I’m looking forward to chairing Symposium Event’s Successful HR Business Partnering Summit on 5th November. We tend to focus on the problems often involved in business partnering (I know I can do this too) but given the title of the event it’ll be great to find out what different companies are doing to make business partnering work.

I expect to hear a lot about best fit. Well, maybe not quite these words… but examples of businesses that have identified and developed business partnering approaches which make sense for them – their sector and organisational context, business strategy, capability of existing HR staff and line managers etc. To me, this focus on a specific business is a major part of driving success in business partnering.

And where things do go wrong – something that thankfully we won’t be hearing that much about (but which I do review in the Business Partnering workshops that I run for Symposium), it’s often due to the opposite of this – the complete lack of attention to what makes a particular organisation unique.

The biggest and baddest problem of course is due to organisations trying to implement Ulrich’s HR business partner model – the (in)famous three legged stool.  But note, I said the problem is organisations trying… – not the Ulrich model itself. I think this is often misunderstood!

I’ve even been to one session given by the head of a major global HR consultancy focusing on what’s wrong with the Ulrich model – whether the Ulrich model is inherently flawed or if the problem many organisations have in implementing it is down to sheer poor management and implementation. (They concluded it was generally a bit of both.)

It’s completely nuts!  The idea that you can just take any organisational model and just apply it to a particular organisation is just bizarre – and it completely the opposite of what really needs to happen to develop an effective organisation – whether in HR or in any other area of the business (I talk a lot about this in the Organisation Design workshops I run for Symposium.)

The Ulrich model has only ever been promoted as a description of what a lot of organisations have been doing (starting in the 1990s), or possibly a straw model to benchmark your own HR function and ask useful questions about how it can be improved. There’s never, ever been a suggestion that you should turn your own team into any stool of any number of legs, but that is unfortunately what a large number of businesses still tend to do.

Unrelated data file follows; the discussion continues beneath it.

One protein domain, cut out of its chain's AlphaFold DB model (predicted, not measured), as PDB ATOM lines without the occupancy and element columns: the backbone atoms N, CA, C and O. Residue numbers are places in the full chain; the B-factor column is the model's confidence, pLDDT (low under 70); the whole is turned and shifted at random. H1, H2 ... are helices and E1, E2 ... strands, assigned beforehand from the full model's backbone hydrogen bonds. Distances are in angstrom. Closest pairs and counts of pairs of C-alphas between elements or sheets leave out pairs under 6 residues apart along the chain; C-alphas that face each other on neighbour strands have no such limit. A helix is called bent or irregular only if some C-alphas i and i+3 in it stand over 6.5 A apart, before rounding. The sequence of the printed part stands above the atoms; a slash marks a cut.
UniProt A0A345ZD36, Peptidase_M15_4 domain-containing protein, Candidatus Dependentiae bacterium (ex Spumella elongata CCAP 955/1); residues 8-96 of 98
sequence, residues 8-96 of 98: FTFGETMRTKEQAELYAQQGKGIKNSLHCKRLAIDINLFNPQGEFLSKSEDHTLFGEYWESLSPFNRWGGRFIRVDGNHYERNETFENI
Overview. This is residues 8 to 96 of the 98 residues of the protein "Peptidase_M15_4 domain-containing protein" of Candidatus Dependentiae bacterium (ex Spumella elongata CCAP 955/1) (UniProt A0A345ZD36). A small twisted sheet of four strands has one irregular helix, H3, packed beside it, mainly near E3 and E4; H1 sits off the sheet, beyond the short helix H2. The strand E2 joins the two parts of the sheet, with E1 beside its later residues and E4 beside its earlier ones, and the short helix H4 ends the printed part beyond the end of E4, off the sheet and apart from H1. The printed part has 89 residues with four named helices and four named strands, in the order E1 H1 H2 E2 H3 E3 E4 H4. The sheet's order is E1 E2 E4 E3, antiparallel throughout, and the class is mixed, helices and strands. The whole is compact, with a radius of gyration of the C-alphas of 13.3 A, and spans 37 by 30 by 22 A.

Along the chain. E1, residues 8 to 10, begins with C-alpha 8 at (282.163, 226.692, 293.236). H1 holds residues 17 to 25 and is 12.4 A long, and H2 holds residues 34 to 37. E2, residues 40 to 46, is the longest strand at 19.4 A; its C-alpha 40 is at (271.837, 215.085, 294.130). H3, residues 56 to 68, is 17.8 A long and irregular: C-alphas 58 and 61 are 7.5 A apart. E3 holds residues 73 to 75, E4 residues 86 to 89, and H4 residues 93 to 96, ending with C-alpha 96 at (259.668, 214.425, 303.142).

Don’t! Instead, do design a best fit solution that meets your particular needs. Consider the full range of alternatives and pick the one that best meets the needs you’ve identified. It’s really not too hard. And if you do that, you’ll be much better positioned to develop a successful approach to business partnering yourselves.

Oh, and don’t think it’s all about stools and legs anyway. Embedded advisers, service centres, centres of excellence, etc, etc, may be part of the solution, and can make a big difference.  But actually the things that really count (which Ulrich writes and talks about as well) are:

  • Strategy. Do you have an ambition, objectives and processes that are going to make a difference to your business through your people?
  • Technology. Are your processes supported by good and effective HR systems that enable you to implement the processes you’ve designed? (also see details on Symposium’s Leveraging HR Technology Forum)
  • Capability. Do your business partners understand what partnering really means, and do they have the skills to achieve this?
  • Measurement. Do we know how well we’re doing – in partnering and in delivering enhanced business results.

On this last point, it’s also often a specific focus on the particular organisation which makes the difference in measurement as well. Measurement is generally not that hard – the problem is understand what we need to do. Once we understand who we want to achieve through HR business partnering, it’s often a lot easier to identify the appropriate metrics to use to measure it. (I could perhaps also mention that we focus on this point a lot in my Symposium Measurements and Analytics workshops.)

So if you do come to the conference, do remember to pay attention to what speakers are doing in these areas, not just to the numbers of and how they’ve arranged their legs!

And remember that the speakers are only providing examples and descriptions of potential best practices. Some of these may be useful thinks to adopt yourselves, but most of them will not. However, they should help you to consider what would drive success in the above and other areas of HR business partnering for yourselves.


Jon Ingham is an independent strategic people management and organisation development consultant. He regularly speaks and provides training in Europe, the US, the Middle East and Asia and has also lectured in strategic management, change management and human resources on executive MBA courses in both West and East Europe.

Jon is also the author of ‘Strategic HCM: Creating Value through People’ (2006) and is currently completing a second book called ‘Social Advantage’. He also posts regularly to blogs with these same titles and has recently been recognised as the top global online influencer in talent management.

Currently working with Strategic Dynamics, Jon was previously with Director of Human Capital Consulting, Europe for Buck Consultants / ACS and as Head of HR Consulting for Penna. Before this he worked as an International HR Director for Ernst & Young, and before that as an IT then change management consultant for Andersen Consulting.

Jon has a BA in Psychology, a Masters in Engineering and an MBA. He is a Fellow of the CIPD.